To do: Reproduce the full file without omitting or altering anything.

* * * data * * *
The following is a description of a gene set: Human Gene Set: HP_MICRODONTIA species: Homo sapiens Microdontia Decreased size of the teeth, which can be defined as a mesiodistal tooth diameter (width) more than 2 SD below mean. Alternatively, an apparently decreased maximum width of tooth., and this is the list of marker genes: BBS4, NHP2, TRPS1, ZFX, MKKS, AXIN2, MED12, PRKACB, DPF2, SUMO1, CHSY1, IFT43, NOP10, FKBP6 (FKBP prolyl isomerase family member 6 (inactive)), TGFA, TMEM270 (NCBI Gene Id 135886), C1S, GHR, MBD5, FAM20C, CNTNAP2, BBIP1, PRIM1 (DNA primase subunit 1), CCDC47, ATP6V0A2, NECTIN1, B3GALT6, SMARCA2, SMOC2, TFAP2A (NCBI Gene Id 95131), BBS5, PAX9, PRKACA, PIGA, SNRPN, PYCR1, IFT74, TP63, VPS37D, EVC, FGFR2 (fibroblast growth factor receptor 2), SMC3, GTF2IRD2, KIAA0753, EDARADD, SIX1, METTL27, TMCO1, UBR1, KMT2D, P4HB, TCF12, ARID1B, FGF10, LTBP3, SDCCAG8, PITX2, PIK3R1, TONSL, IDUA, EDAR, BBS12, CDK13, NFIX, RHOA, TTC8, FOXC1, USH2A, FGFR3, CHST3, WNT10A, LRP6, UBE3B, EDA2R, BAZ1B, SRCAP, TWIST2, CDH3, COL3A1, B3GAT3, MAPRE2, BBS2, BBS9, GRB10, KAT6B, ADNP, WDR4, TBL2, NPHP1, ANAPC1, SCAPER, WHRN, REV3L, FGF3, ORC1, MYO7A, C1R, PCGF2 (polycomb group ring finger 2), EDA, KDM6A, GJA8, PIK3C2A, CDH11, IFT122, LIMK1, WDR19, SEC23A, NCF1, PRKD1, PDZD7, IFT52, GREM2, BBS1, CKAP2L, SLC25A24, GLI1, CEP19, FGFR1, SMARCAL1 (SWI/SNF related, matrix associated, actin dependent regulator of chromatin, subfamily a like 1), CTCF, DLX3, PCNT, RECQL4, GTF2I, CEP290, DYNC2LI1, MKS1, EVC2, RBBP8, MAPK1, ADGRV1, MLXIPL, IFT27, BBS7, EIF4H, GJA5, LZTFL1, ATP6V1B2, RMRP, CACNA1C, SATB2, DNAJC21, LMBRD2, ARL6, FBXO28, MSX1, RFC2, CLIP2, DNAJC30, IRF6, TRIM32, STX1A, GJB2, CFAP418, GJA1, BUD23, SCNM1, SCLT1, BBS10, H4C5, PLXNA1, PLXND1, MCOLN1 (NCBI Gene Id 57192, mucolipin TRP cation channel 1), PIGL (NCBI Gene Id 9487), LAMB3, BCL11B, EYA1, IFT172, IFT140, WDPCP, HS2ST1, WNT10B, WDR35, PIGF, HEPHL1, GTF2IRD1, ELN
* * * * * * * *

The following is a description of a gene set: Human Gene Set: HP_MICRODONTIA species: Homo sapiens Microdontia Decreased size of the teeth, which can be defined as a mesiodistal tooth diameter (width) more than 2 SD below mean. Alternatively, an apparently decreased maximum width of tooth., and this is the list of marker genes: BBS4, NHP2, TRPS1, ZFX, MKKS, AXIN2, MED12, PRKACB, DPF2, SUMO1, CHSY1, IFT43, NOP10, FKBP6 (FKBP prolyl isomerase family member 6 (inactive)), TGFA, TMEM270 (NCBI Gene Id 135886), C1S, GHR, MBD5, FAM20C, CNTNAP2, BBIP1, PRIM1 (DNA primase subunit 1), CCDC47, ATP6V0A2, NECTIN1, B3GALT6, SMARCA2, SMOC2, TFAP2A (NCBI Gene Id 95131), BBS5, PAX9, PRKACA, PIGA, SNRPN, PYCR1, IFT74, TP63, VPS37D, EVC, FGFR2 (fibroblast growth factor receptor 2), SMC3, GTF2IRD2, KIAA0753, EDARADD, SIX1, METTL27, TMCO1, UBR1, KMT2D, P4HB, TCF12, ARID1B, FGF10, LTBP3, SDCCAG8, PITX2, PIK3R1, TONSL, IDUA, EDAR, BBS12, CDK13, NFIX, RHOA, TTC8, FOXC1, USH2A, FGFR3, CHST3, WNT10A, LRP6, UBE3B, EDA2R, BAZ1B, SRCAP, TWIST2, CDH3, COL3A1, B3GAT3, MAPRE2, BBS2, BBS9, GRB10, KAT6B, ADNP, WDR4, TBL2, NPHP1, ANAPC1, SCAPER, WHRN, REV3L, FGF3, ORC1, MYO7A, C1R, PCGF2 (polycomb group ring finger 2), EDA, KDM6A, GJA8, PIK3C2A, CDH11, IFT122, LIMK1, WDR19, SEC23A, NCF1, PRKD1, PDZD7, IFT52, GREM2, BBS1, CKAP2L, SLC25A24, GLI1, CEP19, FGFR1, SMARCAL1 (SWI/SNF related, matrix associated, actin dependent regulator of chromatin, subfamily a like 1), CTCF, DLX3, PCNT, RECQL4, GTF2I, CEP290, DYNC2LI1, MKS1, EVC2, RBBP8, MAPK1, ADGRV1, MLXIPL, IFT27, BBS7, EIF4H, GJA5, LZTFL1, ATP6V1B2, RMRP, CACNA1C, SATB2, DNAJC21, LMBRD2, ARL6, FBXO28, MSX1, RFC2, CLIP2, DNAJC30, IRF6, TRIM32, STX1A, GJB2, CFAP418, GJA1, BUD23, SCNM1, SCLT1, BBS10, H4C5, PLXNA1, PLXND1, MCOLN1 (NCBI Gene Id 57192, mucolipin TRP cation channel 1), PIGL (NCBI Gene Id 9487), LAMB3, BCL11B, EYA1, IFT172, IFT140, WDPCP, HS2ST1, WNT10B, WDR35, PIGF, HEPHL1, GTF2IRD1, ELN